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dc.contributor.authorKenny, Nathan J.
dc.contributor.authorPlese, Bruna
dc.contributor.authorRiesgo, Ana
dc.contributor.authorItskovich, Valeria B.
dc.date.accessioned2019-08-08T13:07:20Z
dc.date.available2019-08-08T13:07:20Z
dc.date.issued2019-06-27
dc.date.submitted2019-08-08
dc.identifier.citationNathan J Kenny, Bruna Plese, Ana Riesgo, Valeria B Itskovich, Symbiosis, Selection, and Novelty: Freshwater Adaptation in the Unique Sponges of Lake Baikal, Molecular Biology and Evolution, , msz151, https://doi.org/10.1093/molbev/msz151en_US
dc.identifier.issnISSN 0737-4038
dc.identifier.doi10.1093/molbev/msz151
dc.identifier.urihttp://hdl.handle.net/10141/622552
dc.description.abstractFreshwater sponges (Spongillida) are a unique lineage of demosponges that secondarily colonized lakes and rivers and are now found ubiquitously in these ecosystems. They developed specific adaptations to freshwater systems, including the ability to survive extreme thermal ranges, long-lasting dessication, anoxia, and resistance to a variety of pollutants. Although spongillids have colonized all freshwater systems, the family Lubomirskiidae is endemic to Lake Baikal and plays a range of key roles in this ecosystem. Our work compares the genomic content and microbiome of individuals of three species of the Lubomirskiidae, providing hypotheses for how molecular evolution has allowed them to adapt to their unique environments. We have sequenced deep (>92% of the metazoan “Benchmarking Universal Single-Copy Orthologs” [BUSCO] set) transcriptomes from three species of Lubomirskiidae and a draft genome resource for Lubomirskia baikalensis. We note Baikal sponges contain unicellular algal and bacterial symbionts, as well as the dinoflagellate Gyrodinium. We investigated molecular evolution, gene duplication, and novelty in freshwater sponges compared with marine lineages. Sixty one orthogroups have consilient evidence of positive selection. Transporters (e.g., zinc transporter-2), transcription factors (aristaless-related homeobox), and structural proteins (e.g. actin-3), alongside other genes, are under strong evolutionary pressure in freshwater, with duplication driving novelty across the Spongillida, but especially in the Lubomirskiidae. This addition to knowledge of freshwater sponge genetics provides a range of tools for understanding the molecular biology and, in the future, the ecology (e.g., colonization and migration patterns) of these key species.en_US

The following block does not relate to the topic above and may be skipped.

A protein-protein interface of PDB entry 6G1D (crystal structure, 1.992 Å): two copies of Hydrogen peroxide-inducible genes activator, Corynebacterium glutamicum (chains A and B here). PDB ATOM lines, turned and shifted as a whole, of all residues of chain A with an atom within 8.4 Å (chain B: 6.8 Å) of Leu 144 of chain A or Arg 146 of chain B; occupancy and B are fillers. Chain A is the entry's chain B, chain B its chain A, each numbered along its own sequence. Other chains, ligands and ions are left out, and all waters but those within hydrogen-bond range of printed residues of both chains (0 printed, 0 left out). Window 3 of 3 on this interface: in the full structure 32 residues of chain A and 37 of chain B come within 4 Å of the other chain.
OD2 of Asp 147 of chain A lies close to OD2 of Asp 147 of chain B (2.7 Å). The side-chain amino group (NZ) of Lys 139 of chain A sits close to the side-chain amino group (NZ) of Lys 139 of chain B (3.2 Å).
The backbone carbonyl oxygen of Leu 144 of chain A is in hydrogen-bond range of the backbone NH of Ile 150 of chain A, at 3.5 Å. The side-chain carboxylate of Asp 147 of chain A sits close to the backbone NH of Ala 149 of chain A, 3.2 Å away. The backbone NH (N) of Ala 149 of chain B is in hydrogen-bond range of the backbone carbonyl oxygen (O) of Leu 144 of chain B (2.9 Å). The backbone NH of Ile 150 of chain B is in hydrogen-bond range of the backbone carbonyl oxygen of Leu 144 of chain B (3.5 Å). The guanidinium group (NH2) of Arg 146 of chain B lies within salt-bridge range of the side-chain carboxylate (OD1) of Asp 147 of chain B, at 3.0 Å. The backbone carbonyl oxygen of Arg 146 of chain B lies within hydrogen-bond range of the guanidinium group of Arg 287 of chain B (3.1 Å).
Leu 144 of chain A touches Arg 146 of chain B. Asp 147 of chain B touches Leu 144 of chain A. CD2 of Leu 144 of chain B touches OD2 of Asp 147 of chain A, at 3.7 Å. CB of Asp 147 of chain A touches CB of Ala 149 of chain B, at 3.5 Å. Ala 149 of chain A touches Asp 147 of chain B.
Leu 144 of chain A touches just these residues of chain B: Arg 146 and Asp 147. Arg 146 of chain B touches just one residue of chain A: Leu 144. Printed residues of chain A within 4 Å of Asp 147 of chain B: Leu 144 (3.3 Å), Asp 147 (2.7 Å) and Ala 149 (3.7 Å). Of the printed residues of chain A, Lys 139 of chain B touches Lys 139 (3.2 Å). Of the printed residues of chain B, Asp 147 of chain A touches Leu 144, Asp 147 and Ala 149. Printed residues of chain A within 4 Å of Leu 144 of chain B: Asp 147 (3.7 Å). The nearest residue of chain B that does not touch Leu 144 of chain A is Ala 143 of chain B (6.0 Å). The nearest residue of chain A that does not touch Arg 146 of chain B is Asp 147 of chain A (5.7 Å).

dc.language.isoenen_US
dc.publisherOxford Academicen_US
dc.rightsopenAccessen_US
dc.rights.urihttp://creativecommons.org/licenses/by-nc/3.0/us/*
dc.titleSymbiosis, Selection, and Novelty: Freshwater Adaptation in the Unique Sponges of Lake Baikalen_US
dc.typeJournal Articleen_US
dc.identifier.eissnISSN 1537-1719
dc.identifier.journalMolecular Biology and Evolutionen_US
dc.description.nhm© The Author(s) 2019. Published by Oxford University Press on behalf of the Society for Molecular Biology and Evolution. This is an Open Access article distributed under the terms of the Creative Commons Attribution Non-Commercial License (http://creativecommons.org/licenses/by-nc/4.0/), which permits non-commercial re-use, distribution, and reproduction in any medium, provided the original work is properly cited. For commercial re-use, please contact journals.permissions@oup.com. The file attached is the published pdf.en_US
dc.subject.nhmLake Baikalen_US
dc.subject.nhmspongesen_US
dc.subject.nhmPoriferaen_US
dc.subject.nhmtranscriptomeen_US
dc.subject.nhmgenomeen_US
dc.subject.nhmsymbiosisen_US
dc.subject.nhmfreshwateren_US
refterms.dateFOA2019-08-08T13:07:20Z


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